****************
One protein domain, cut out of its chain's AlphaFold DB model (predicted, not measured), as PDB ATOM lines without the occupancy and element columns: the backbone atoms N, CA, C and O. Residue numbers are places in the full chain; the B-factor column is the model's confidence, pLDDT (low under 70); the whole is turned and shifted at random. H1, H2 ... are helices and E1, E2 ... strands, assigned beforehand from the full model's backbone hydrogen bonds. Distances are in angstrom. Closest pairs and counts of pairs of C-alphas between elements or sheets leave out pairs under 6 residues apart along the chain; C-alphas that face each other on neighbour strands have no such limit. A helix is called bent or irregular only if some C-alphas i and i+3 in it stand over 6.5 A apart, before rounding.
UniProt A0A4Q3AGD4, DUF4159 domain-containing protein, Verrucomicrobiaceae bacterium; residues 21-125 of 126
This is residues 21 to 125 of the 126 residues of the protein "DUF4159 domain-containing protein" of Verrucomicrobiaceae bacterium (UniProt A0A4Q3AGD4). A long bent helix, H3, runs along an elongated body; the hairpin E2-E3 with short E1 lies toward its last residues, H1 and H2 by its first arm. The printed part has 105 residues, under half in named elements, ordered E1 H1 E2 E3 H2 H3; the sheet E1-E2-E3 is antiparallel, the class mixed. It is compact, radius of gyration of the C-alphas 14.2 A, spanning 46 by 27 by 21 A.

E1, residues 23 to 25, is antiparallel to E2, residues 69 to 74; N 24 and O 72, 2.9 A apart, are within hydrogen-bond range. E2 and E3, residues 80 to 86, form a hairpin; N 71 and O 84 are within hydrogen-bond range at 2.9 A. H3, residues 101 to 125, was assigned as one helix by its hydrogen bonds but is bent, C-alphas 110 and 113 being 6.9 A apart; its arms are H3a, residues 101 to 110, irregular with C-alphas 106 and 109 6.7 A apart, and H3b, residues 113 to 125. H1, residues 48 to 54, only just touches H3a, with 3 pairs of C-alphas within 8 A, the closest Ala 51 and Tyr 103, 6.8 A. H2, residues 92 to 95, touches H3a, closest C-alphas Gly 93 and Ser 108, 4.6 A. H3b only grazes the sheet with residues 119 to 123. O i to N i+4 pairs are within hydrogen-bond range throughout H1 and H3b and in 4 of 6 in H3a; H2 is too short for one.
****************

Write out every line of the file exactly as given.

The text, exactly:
One protein domain, cut out of its chain's AlphaFold DB model (predicted, not measured), as PDB ATOM lines without the occupancy and element columns: the backbone atoms N, CA, C and O. Residue numbers are places in the full chain; the B-factor column is the model's confidence, pLDDT (low under 70); the whole is turned and shifted at random. H1, H2 ... are helices and E1, E2 ... strands, assigned beforehand from the full model's backbone hydrogen bonds. Distances are in angstrom. Closest pairs and counts of pairs of C-alphas between elements or sheets leave out pairs under 6 residues apart along the chain; C-alphas that face each other on neighbour strands have no such limit. A helix is called bent or irregular only if some C-alphas i and i+3 in it stand over 6.5 A apart, before rounding.
UniProt A0A4Q3AGD4, DUF4159 domain-containing protein, Verrucomicrobiaceae bacterium; residues 21-125 of 126
This is residues 21 to 125 of the 126 residues of the protein "DUF4159 domain-containing protein" of Verrucomicrobiaceae bacterium (UniProt A0A4Q3AGD4). A long bent helix, H3, runs along an elongated body; the hairpin E2-E3 with short E1 lies toward its last residues, H1 and H2 by its first arm. The printed part has 105 residues, under half in named elements, ordered E1 H1 E2 E3 H2 H3; the sheet E1-E2-E3 is antiparallel, the class mixed. It is compact, radius of gyration of the C-alphas 14.2 A, spanning 46 by 27 by 21 A.

E1, residues 23 to 25, is antiparallel to E2, residues 69 to 74; N 24 and O 72, 2.9 A apart, are within hydrogen-bond range. E2 and E3, residues 80 to 86, form a hairpin; N 71 and O 84 are within hydrogen-bond range at 2.9 A. H3, residues 101 to 125, was assigned as one helix by its hydrogen bonds but is bent, C-alphas 110 and 113 being 6.9 A apart; its arms are H3a, residues 101 to 110, irregular with C-alphas 106 and 109 6.7 A apart, and H3b, residues 113 to 125. H1, residues 48 to 54, only just touches H3a, with 3 pairs of C-alphas within 8 A, the closest Ala 51 and Tyr 103, 6.8 A. H2, residues 92 to 95, touches H3a, closest C-alphas Gly 93 and Ser 108, 4.6 A. H3b only grazes the sheet with residues 119 to 123. O i to N i+4 pairs are within hydrogen-bond range throughout H1 and H3b and in 4 of 6 in H3a; H2 is too short for one.